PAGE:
A research done by Adriana Mendrek of the University of Montreal and her team, says that menstrual cycle can effect on nicotine cravings. According to the data collected by the researchers, it was found that stronger and incontrollable urges in women to smoke at the starting of the follicular phase that begins after menstruation.
Mendreck said, hormonal reduction of oestrogen and progesterone may stimulate the withdrawal syndromes as well as impact on the neuronal activity linked to craving. She also said that it is easier for women to get rid of the abstinence-linked symptoms during the mid-luteal stage (after ovulation). Because at this stage oestrogen and progesterone level increases.
The researchers selected 34 men and women who smoke more than 15 packets of cigarettes every day. The participants underwent brain MRI and some questionnaires that were taken when they either looked at neutral picture or at the picture designed to urge them to smoke. The experiments were done twice with the women, once at the initial period of follicular phase and at the mid-luteal phase. The hormone oestrogen and progesterone level were also checked.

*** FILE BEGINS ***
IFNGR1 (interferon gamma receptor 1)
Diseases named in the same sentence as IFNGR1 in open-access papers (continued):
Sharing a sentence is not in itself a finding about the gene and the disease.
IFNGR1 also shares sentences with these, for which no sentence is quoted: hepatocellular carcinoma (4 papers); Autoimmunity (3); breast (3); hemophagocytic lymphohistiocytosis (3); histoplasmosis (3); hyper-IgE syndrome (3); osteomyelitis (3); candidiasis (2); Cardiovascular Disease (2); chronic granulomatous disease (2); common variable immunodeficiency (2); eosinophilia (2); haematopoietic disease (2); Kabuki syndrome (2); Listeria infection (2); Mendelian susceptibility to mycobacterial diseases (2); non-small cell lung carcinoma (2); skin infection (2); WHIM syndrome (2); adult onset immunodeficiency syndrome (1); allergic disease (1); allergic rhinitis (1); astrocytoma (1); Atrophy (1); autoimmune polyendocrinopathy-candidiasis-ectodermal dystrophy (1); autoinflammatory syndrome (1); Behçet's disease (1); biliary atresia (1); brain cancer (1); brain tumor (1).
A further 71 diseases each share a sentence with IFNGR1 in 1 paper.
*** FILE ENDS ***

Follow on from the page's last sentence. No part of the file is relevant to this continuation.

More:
After the tests, they observed that less than 1 ex-smoker in 10 maintain to stay that way after a year and the women who smoke found it difficult to quit cigarette than men even though they smoke the equal amount. In drug studies also, the researchers noticed that female rats get addicted more quickly. This experiment made Mendrek and her team to conclude that women are at increased risk of addiction and its reason could be sex hormone.
On the other hand, the situation was difficult in case of human. Each smoker has different terms and condition of her/his tobacco use. The common factors which can be taken in consideration are stress, depression or anxiety. Mendrek said that tobacco use in females is increasing significantly.
The scientists mainly focused on two important aspects; first they wanted to check if there is any difference in neuronal circuits’ gender wise. Secondly, to rule out if electro-cortical changes linked with nicotine withdrawal get fluctuate with hormonal variation.
The researchers found no significant difference between men and women in terms of neuronal circuits. The activation pattern varies for the females over the menstrual cycle. Greater activation was observed in the areas like frontal, temporal, parietal during follicular phase whereas lesser activation was recorded in hippocamp in the lueal phase.
Mendrek, the lead of the study, said that this study would encourage the scientists to focus on the biology in designing the research protocol to find the relation between nicotine craving and menstrual cycle.